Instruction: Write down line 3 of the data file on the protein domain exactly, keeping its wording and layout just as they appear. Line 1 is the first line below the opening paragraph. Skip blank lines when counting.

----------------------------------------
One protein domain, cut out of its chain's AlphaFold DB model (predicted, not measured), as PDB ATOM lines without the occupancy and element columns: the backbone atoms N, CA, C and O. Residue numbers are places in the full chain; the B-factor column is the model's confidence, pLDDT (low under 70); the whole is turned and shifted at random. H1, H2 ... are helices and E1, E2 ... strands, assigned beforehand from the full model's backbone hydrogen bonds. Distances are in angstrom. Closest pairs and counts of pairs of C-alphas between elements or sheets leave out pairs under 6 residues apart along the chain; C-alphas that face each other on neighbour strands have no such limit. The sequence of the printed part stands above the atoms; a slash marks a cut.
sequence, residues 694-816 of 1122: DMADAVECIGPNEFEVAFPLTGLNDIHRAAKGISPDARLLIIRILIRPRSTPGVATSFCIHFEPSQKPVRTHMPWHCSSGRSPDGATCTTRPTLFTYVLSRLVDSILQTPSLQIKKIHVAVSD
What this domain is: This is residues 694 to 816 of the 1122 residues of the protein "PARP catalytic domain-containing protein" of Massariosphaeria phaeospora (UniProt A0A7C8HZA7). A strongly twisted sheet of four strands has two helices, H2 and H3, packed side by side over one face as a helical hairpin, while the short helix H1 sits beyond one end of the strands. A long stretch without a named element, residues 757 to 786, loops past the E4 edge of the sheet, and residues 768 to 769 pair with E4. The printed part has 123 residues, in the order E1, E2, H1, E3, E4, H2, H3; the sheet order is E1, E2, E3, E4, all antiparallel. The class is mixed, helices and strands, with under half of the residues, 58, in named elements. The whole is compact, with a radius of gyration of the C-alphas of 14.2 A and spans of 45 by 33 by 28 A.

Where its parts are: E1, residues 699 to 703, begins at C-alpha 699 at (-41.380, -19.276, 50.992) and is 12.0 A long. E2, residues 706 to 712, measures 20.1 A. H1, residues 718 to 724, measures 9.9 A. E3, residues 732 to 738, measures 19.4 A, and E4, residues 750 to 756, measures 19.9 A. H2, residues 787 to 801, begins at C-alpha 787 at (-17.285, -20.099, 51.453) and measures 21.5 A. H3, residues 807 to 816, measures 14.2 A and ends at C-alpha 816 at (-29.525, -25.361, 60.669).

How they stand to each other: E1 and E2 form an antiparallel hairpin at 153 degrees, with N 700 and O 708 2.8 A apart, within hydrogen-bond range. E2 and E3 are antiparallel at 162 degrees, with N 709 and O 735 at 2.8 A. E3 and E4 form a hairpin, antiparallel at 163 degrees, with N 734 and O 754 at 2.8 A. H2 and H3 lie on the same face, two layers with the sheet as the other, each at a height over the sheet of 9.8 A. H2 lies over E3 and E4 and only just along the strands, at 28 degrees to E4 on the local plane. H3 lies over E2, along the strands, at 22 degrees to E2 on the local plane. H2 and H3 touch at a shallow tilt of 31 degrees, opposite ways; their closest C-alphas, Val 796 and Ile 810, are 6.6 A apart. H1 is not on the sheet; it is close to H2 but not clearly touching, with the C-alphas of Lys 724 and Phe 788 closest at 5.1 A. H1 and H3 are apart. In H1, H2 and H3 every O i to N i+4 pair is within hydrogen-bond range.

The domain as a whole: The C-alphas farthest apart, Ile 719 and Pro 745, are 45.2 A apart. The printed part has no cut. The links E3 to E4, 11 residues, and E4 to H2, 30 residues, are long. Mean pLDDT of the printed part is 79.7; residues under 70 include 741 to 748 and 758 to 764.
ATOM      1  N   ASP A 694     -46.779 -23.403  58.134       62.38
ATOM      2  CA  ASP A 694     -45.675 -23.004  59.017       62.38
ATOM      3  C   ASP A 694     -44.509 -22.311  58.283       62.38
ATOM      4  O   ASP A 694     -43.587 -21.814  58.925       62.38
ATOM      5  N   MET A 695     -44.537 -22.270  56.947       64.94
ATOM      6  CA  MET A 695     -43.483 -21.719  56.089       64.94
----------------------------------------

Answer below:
Where its parts are: E1, residues 699 to 703, begins at C-alpha 699 at (-41.380, -19.276, 50.992) and is 12.0 A long. E2, residues 706 to 712, measures 20.1 A. H1, residues 718 to 724, measures 9.9 A. E3, residues 732 to 738, measures 19.4 A, and E4, residues 750 to 756, measures 19.9 A. H2, residues 787 to 801, begins at C-alpha 787 at (-17.285, -20.099, 51.453) and measures 21.5 A. H3, residues 807 to 816, measures 14.2 A and ends at C-alpha 816 at (-29.525, -25.361, 60.669).